As the July 1 deadline nears, insurers have developed and begun to distribute their privacy policies to customers, but most companies in general haven't thought about privacy as a component of customer relationship management (CRM), industry observers say."No one is looking at privacy from the perspective of how can we establish a value proposition in which the customers will say, 'yes, please share my information,'" says Peter Reid, privacy director at Fiderus, a Research Triangle, N.C.-based security and privacy consulting firm. Privacy can be good for business-as opposed to something that is being legislated, he says.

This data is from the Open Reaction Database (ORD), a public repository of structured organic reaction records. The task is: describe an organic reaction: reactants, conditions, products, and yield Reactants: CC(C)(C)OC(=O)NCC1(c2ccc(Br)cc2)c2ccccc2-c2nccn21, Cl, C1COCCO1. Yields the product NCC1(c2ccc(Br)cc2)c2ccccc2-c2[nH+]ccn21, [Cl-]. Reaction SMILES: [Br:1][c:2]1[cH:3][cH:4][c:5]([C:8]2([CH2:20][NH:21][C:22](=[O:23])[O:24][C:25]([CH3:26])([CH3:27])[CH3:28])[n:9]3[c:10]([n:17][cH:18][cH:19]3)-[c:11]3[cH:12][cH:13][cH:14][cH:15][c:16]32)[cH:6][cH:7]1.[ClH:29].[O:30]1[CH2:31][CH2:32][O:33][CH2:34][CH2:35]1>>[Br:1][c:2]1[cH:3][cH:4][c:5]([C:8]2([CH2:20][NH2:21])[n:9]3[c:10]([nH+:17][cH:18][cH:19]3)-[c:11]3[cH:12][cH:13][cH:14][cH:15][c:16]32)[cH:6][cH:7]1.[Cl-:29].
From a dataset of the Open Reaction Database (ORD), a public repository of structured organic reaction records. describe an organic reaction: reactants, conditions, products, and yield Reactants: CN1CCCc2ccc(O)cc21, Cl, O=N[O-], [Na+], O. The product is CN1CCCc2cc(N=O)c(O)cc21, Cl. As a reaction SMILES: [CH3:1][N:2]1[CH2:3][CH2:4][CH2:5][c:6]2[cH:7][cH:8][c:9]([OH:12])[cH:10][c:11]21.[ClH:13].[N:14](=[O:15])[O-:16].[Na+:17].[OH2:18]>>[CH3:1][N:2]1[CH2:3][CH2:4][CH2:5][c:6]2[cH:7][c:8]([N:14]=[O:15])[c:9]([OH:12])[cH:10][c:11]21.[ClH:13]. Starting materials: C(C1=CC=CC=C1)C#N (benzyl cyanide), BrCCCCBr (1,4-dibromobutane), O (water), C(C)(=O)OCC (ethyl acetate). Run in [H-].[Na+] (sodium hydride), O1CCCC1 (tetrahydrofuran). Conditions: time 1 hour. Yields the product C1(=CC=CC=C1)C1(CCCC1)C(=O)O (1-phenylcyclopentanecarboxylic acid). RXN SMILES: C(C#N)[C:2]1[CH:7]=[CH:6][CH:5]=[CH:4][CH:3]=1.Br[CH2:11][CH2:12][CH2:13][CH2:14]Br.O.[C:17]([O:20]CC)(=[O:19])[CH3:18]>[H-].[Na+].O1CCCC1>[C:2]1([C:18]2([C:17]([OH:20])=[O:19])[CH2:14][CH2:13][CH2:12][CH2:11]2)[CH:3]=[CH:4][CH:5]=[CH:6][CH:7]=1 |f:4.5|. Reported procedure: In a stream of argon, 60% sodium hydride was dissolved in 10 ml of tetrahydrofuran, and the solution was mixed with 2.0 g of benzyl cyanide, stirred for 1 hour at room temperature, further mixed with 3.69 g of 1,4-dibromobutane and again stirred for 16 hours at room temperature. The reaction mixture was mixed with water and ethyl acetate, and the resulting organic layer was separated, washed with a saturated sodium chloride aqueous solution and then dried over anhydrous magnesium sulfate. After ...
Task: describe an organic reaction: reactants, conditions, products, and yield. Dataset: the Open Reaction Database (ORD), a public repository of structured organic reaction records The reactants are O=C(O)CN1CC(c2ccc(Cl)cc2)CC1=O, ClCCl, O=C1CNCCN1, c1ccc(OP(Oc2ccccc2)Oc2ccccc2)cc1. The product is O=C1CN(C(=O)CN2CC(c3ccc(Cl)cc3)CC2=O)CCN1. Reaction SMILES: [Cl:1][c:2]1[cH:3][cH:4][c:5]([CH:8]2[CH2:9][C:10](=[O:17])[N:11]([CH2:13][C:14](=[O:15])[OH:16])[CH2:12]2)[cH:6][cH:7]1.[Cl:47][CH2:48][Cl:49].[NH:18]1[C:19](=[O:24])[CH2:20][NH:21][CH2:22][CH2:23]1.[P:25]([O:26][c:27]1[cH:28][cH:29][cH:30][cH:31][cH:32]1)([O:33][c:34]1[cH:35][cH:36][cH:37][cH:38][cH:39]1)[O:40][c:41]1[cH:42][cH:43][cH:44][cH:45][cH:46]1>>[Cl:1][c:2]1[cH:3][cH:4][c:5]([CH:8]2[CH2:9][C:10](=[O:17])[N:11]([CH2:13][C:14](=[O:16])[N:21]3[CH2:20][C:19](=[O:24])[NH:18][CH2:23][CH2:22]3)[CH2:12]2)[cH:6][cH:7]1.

The majority of Americans are "privacy pragmatists," according to Dr. Alan Westin, president and publisher of Privacy & American Business at the Center for Social and Legal Research, Hackensack, N.J., who conducted a survey last year with Opinion Research Corp. and ChoicePoint Inc.

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